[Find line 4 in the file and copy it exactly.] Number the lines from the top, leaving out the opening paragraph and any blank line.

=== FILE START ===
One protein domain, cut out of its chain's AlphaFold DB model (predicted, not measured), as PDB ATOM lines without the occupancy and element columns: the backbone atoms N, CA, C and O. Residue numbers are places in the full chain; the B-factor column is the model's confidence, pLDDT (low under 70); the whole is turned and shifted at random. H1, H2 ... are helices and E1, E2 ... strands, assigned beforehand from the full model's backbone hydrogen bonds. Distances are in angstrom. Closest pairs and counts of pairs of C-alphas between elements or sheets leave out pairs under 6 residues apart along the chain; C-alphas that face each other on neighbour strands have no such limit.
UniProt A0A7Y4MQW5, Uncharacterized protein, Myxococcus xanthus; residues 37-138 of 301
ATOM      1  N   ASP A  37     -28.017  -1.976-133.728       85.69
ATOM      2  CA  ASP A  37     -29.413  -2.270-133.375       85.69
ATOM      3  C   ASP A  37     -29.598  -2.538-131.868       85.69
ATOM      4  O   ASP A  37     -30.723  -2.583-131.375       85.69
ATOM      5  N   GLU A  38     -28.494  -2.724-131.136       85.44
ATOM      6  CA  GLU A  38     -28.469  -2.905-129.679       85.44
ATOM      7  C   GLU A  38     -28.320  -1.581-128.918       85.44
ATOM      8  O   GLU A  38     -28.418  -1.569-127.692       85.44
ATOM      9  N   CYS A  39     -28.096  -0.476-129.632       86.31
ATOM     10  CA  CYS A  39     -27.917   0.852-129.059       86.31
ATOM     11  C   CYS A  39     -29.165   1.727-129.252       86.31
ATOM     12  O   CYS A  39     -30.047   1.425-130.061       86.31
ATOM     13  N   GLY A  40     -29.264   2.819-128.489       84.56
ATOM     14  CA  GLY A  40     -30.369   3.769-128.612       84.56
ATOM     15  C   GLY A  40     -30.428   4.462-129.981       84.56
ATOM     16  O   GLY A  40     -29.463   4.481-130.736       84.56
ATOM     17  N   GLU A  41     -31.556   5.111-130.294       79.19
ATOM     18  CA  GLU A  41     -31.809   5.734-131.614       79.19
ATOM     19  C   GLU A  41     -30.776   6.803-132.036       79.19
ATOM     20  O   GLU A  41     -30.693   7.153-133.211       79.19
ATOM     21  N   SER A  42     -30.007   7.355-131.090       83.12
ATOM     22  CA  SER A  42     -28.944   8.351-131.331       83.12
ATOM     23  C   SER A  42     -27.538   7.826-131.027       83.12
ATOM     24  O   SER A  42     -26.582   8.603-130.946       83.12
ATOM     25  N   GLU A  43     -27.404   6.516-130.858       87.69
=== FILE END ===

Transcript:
ATOM      3  C   ASP A  37     -29.598  -2.538-131.868       85.69